Back in 2016, New York Magazine tapped a bunch of people from a variety of backgrounds and asked them to imagine events that might take place over the next eight years; as with all futuristic exercises, it's less interesting as a predictive exercise and much more interesting as a diagnostic one, a snapshot of the hopes and dreams for the coming years on the cusp of the 2016 election.
Now, in the final months of 2019, New York Magazine has repeated the exercise with new contributors (including me). As with the 2016 edition, this speculative timeline's strength is in its fears and aspirations, not its notional prognostications. The magazine did a good job of gathering contributions from a wide range of backgrounds and situations (for example, prison journalist John J. Lennon speculates on what his life might be like in September 2019, when he imagines that he might get parole for the murder he committed in 2001).
Here's my contribution, about the paths we might take to breaking up Big Tech:
Today, anyone who hopes to restore the competitive, pluralistic, decentralized internet has to overcome not just the tech companies' commanding market dominance but also the political influence Big Tech can buy with its monopoly profits. This can seem hopeless: We have to weaken Big Tech's profits in order to rob it of political power, but while it wields that political power, it's hard to imagine ever eroding those profits.
How then might we arrive at a 2029 where the internet is restored to its unwalled glory and chaos?
Perhaps it could come in the form of a plea bargain. Big Tech companies are notoriously incorrigible, getting into trouble with the likes of the FTC, being given a second chance in the form of a "consent decree" — a pledge of good behavior — and then getting into worse trouble for flagrantly violating the terms of its parole (looking at you, Facebook).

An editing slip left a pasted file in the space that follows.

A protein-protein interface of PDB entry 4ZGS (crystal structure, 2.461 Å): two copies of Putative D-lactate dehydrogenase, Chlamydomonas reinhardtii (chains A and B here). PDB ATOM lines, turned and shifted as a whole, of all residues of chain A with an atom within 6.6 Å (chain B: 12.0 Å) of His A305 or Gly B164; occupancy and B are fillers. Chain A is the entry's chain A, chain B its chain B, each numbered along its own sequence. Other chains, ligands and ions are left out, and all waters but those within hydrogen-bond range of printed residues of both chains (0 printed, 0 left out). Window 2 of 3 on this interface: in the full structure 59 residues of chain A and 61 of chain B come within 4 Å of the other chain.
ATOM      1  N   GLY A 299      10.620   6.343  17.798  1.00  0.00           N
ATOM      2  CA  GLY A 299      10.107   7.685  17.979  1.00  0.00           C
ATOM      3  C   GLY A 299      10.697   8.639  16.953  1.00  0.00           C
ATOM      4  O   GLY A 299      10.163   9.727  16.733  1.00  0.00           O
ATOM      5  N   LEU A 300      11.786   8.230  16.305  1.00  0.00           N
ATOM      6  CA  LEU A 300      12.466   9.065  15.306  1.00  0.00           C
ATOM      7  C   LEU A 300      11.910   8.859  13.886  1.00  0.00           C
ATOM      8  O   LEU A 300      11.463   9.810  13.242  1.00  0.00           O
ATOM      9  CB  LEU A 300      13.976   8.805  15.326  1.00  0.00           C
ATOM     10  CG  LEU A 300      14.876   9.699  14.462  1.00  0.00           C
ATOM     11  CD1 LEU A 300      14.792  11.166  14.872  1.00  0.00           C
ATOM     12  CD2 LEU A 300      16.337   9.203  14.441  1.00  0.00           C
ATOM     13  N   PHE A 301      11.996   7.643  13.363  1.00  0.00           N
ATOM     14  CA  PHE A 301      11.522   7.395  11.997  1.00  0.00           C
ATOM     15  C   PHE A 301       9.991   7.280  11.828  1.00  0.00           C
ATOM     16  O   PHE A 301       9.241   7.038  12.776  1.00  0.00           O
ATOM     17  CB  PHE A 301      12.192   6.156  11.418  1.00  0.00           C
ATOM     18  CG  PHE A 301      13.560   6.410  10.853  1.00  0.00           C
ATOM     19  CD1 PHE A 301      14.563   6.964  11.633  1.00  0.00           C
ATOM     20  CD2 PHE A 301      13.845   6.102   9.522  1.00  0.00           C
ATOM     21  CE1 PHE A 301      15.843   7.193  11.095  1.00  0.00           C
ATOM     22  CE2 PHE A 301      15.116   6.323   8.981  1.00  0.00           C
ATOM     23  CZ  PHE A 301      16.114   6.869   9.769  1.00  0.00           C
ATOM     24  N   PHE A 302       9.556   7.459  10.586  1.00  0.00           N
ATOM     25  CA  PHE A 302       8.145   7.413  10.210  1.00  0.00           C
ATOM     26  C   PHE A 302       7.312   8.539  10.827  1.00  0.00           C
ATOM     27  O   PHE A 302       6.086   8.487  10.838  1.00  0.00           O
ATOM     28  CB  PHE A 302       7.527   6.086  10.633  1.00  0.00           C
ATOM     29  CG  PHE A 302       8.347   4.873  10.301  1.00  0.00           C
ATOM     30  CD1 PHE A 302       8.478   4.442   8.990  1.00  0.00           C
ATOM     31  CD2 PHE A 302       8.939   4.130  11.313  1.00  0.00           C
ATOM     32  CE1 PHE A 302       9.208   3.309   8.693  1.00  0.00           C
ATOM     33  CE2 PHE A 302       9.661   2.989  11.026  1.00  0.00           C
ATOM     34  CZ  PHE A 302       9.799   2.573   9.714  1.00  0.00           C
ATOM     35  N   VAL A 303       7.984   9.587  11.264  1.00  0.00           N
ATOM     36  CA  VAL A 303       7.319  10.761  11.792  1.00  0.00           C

When that happens, the FTC could offer the repeat offenders another chance but also attach arbitrary conditions to that chance: For example, the FTC might tell Facebook that it must not use legal or technical countermeasures to prevent third parties from plugging competing services into Facebook Messenger, Instagram, or even Facebook itself. (This is called "interoperability.") After all, a court recently found that LinkedIn could not seek to prevent HiQ from scraping its publicly available data. Not only did the court find in HiQ's favor: It also ordered LinkedIn not to take technical countermeasures to keep its competitor off the service.
The implications of that kind of plea-bargain protection would be enormous. It could allow "adversarial interoperability": nonprofits, tinkerers, and even venture-funded start-ups building tools and services to help internet users gain more control over their online lives, even if doing so violates a patent, bypasses a copyright lock, or breaks the terms of service (which are, after all, neither read nor complied with by anyone, anywhere, ever). A million small and medium-size enterprises could offer a million different sets of house rules, and the monopoly would be effectively disrupted. —Cory Doctorow
The Weirdness Is Coming A glimpse of the near future as seen through the recent past. [Intelligencer/New York Magazine]
(Illustration: Robert Beatty/New York Magazine)